Why We Should All Be Feminists?
In July 2018, The Observer listed Chimamanda Adichie’s ‘We Should All Be Feminists’ as one of the ‘Best brainy books of this decade’. The book-length essay is an adaptation of Chimamanda’s 2012 TEDx Talk, with the same title. What makes the book so relevant, a continued bestseller, and so valuable in the times we live in?
W e Should All Be Feminists’ is the read of the hour, a flag-bearer of the fourth wave of feminism. Chimamanda Adichie deconstructs the term ‘feminist’ from the layers of social, personal and sexual representations, to make the reader see its importance in women’s lives and their choices everyday.
The book opens with Chimamanda’s relationship with her childhood best friend, Okoloma, who introduced her to the word ‘feminist’ by informing her that she was one. That information was not a compliment, rather a word of caution. Because at 14 years of age, Chimamanda did not know the literal meaning of the word, but she knew what it implied.
She then explains that in a Nigerian society, being a feminist meant — “you hate men, you hate bras, you hate African culture, you think women should always be in-charge, you don’t wear make-up, you don’t shave, you’re always angry, you don’t have a sense of humour, and you don’t use deodorant.”
The book focuses on this statement’s underlying context, challenging notions of womanhood, masculinity, gender equality, wage gap, matrimony and class structures existing in the Nigerian society. By asking tough questions around these ideas, Chimamanda opens the reader’s eyes to the insecurities harboured within a society that has internalised patriarchy and sexism to a dangerous level of normalcy.
“The author brings context to these insecurities through her personal experiences of living in Nigeria, and by observing the behavioural changes her women friends make to adjust to the society’s expectations.”
Those experiences are so relatable, that one can stop reading, look around and find those exact same instances in life. And therein lies the power of this book. Chimamanda makes one see the roots of a gender-biased society, by connecting on a personal level.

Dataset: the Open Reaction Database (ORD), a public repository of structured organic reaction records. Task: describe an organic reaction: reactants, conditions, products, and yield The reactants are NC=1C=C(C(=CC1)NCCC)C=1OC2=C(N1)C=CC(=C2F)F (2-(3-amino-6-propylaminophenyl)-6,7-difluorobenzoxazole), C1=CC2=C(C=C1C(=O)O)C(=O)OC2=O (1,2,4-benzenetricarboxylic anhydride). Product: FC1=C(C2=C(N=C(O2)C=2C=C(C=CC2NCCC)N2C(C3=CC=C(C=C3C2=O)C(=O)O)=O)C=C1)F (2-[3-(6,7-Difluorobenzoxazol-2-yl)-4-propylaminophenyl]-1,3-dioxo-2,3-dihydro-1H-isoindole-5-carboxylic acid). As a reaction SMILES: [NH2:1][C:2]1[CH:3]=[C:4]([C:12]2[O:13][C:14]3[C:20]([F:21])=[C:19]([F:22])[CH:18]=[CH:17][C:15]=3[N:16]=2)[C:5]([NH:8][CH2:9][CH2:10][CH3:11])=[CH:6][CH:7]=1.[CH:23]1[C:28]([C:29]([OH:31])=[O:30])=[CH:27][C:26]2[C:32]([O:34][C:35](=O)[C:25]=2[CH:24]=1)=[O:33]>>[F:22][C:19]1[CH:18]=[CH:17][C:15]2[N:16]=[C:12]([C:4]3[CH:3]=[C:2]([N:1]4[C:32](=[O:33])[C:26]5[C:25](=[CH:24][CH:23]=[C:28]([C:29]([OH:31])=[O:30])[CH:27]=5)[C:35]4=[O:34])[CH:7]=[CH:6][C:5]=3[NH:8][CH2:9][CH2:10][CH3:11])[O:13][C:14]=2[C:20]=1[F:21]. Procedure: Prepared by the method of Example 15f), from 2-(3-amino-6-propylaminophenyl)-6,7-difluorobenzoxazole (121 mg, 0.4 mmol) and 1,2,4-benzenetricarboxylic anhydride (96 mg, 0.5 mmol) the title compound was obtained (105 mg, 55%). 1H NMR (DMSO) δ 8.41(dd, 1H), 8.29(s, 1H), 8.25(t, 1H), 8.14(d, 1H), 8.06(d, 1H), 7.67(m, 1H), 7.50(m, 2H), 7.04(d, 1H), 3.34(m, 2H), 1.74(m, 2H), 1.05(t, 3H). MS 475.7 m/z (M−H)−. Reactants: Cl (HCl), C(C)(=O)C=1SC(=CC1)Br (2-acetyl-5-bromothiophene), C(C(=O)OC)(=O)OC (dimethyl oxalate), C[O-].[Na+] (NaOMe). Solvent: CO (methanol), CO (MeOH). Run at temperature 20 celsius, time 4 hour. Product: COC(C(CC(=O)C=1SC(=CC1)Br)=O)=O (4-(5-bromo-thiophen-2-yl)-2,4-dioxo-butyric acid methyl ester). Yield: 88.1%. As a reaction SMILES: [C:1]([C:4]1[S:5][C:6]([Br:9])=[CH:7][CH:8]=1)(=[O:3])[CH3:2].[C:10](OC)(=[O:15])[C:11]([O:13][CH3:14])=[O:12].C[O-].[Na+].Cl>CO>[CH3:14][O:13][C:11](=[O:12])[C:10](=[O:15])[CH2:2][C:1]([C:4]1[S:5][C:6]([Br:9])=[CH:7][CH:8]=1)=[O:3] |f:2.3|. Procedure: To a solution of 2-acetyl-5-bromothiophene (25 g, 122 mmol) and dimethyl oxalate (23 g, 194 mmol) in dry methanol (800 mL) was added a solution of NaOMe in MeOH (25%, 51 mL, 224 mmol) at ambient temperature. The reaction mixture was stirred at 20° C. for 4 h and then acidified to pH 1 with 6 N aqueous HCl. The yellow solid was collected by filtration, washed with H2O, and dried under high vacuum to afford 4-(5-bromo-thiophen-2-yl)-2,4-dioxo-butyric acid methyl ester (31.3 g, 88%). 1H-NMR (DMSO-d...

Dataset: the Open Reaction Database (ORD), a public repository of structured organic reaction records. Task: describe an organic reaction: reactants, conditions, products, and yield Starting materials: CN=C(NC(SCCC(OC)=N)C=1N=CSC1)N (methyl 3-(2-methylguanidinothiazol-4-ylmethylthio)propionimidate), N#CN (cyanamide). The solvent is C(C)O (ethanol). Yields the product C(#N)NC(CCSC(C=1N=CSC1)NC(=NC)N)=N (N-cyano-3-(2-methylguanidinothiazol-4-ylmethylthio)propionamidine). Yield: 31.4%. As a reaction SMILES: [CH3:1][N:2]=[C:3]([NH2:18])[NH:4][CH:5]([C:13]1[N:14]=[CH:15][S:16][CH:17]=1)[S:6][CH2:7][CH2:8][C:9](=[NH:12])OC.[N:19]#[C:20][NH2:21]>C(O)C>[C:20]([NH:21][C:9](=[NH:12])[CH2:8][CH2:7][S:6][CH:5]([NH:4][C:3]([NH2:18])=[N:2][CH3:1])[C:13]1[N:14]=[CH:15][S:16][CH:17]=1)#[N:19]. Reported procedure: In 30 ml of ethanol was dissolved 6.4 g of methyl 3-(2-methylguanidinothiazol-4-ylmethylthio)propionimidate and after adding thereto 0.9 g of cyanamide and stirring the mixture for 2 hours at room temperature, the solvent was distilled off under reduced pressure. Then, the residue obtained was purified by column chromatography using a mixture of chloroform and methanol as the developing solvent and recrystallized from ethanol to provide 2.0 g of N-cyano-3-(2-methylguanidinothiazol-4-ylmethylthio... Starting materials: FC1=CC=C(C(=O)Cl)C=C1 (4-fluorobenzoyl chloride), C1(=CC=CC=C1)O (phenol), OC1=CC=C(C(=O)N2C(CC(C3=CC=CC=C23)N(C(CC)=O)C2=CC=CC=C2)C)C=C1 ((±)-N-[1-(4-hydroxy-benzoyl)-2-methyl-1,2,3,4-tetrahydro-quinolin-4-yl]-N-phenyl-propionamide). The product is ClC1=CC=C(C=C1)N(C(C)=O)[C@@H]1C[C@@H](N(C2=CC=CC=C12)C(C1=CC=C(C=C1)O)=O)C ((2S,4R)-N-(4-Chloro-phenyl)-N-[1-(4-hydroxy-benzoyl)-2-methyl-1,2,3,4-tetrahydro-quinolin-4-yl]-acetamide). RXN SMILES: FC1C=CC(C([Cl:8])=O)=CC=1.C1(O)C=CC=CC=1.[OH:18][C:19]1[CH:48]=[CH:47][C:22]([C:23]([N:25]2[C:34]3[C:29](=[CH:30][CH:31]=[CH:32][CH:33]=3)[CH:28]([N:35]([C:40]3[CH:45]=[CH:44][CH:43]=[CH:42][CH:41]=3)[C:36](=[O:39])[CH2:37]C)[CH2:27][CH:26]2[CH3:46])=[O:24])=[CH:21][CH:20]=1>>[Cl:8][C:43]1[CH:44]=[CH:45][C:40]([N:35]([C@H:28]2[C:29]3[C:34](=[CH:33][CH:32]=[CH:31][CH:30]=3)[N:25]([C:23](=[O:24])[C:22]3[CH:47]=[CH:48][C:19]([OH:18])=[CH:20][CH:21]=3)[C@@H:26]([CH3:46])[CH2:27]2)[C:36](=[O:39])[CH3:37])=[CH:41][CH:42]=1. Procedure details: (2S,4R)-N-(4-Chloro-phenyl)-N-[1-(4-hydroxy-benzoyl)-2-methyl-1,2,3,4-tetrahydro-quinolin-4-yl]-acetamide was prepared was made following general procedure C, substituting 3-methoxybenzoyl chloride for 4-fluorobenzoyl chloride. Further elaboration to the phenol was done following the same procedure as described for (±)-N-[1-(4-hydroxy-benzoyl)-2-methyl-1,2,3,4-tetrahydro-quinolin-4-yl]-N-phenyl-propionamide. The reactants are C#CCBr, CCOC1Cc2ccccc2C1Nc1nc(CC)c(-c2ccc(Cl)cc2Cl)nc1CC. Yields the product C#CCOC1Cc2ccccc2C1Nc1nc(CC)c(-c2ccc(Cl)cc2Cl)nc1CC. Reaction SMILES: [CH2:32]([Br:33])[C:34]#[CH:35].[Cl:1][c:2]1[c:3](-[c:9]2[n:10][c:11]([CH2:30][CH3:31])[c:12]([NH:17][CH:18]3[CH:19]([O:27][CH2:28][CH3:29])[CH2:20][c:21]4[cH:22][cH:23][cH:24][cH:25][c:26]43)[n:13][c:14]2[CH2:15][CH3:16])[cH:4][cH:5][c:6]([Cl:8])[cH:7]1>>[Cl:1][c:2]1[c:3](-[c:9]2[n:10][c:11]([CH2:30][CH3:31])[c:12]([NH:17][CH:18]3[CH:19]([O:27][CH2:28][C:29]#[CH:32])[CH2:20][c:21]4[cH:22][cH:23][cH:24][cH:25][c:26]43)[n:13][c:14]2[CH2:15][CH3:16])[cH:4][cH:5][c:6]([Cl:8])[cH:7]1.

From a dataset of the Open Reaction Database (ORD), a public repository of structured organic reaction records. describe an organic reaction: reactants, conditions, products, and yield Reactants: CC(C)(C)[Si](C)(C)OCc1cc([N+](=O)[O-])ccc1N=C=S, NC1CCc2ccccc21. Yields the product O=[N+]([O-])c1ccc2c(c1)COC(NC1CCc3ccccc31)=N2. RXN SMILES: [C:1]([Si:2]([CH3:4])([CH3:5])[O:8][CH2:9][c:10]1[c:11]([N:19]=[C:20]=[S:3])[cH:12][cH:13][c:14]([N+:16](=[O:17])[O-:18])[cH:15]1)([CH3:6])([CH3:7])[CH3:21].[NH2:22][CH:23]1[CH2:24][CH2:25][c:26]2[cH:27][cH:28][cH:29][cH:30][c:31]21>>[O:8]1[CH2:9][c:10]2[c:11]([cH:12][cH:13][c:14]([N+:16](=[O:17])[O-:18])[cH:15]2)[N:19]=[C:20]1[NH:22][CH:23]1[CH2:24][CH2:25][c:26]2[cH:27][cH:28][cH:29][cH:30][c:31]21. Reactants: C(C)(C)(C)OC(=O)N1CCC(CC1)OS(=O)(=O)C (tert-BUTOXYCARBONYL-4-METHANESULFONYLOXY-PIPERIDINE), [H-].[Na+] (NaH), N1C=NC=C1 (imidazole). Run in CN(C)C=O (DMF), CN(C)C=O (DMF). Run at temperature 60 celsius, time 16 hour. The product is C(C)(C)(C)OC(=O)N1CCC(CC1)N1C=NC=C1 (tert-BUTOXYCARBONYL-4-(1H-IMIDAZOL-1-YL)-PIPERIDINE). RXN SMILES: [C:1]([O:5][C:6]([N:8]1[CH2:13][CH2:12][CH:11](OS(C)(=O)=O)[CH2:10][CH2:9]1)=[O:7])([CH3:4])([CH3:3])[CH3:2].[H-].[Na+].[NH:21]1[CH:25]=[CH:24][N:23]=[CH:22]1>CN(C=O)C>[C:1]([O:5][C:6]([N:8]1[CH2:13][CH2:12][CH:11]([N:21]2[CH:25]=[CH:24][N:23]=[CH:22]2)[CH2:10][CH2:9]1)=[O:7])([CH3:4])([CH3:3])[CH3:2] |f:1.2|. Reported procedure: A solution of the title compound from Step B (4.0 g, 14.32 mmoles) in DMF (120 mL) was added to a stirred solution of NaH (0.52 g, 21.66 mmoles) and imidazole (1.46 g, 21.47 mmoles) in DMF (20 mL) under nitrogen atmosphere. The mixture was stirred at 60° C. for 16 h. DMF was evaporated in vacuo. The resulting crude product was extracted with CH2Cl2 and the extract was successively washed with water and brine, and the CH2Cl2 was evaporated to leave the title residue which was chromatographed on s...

She then brings out the problem with gender-prescription, and the expectation of living to those standards. And the answer to that problem lies in raising our girls and boys differently, Chimamanda concludes. Boys need to be given confidence in being vulnerable and be accepting of their emotions, while girls need to be raised with the confidence of being complete on their own.
Women therefore need to learn to claim their space, without shrinking to the needs of men. This, Chimamanda highlights, is the essence of feminism. A place where men and women are equal stakeholders in a society: emotionally and financially.
The book therefore calls for distilling the notion of gender rights from human rights. Because, as long as the history of one gender suppressing the other is not acknowledged, the solution will always remain skewed. It is only when men become feminists, can this acknowledgement turn into activism to amend the flaws of the society.
It is only when men recognise the biases that govern the general conduct of women’s lives and choices, can feminism truly become the norm of the day. When men and women become feminists, can just narratives be built, and cultures can evolve. As Chimamanda rightfully points out, “Culture does not make people. People make culture.”
The book’s strength lies in its similarity within different societies that cuts across borders. What Chimamanda states as patriarchal mindsets in a Nigerian society, imply to an Indian society as well. She talks about women being expected to cook, earn less than the husband, bear children, cover their bodies to avoid getting sexually assaulted, all of which are issues concerning women’s emancipation in India too.
“To any Indian woman, Chimamanda’s book is nothing short of a window to the experiences in her life.”
This book is ultimately, timeless. And that is the sad reality of our times. I say sadly, because I don’t know how long will it take for this book to become redundant. For someone to pick it up and think, “I can’t believe that women were treated so unjustly in those days.” Four years since the book released, and it holds more value than ever. Each one of us needs to pick up a copy. Each one of us needs to make the men in our lives read it. The book needs to be subscribed to in schools, so children can have an early start in understanding feminism and gender equality.
‘We Should All Be Feminists’ makes us question and it makes us ponder but in the end it poses tough challenges. The book does not discourage the readers of the present times rather it encourages them to stand up to the force of the patriarchal set-up that inhibits women to enable them to reach their full potential. And that’s the beauty of Chimamanda’s writing. She writes the toughest ideas and emotions profoundly with such simplicity that each reader goes home wiser.
A must read, ‘We Should All Be Feminists’, is not just one of the best brainy books, but simply one of the most significant books of the decade.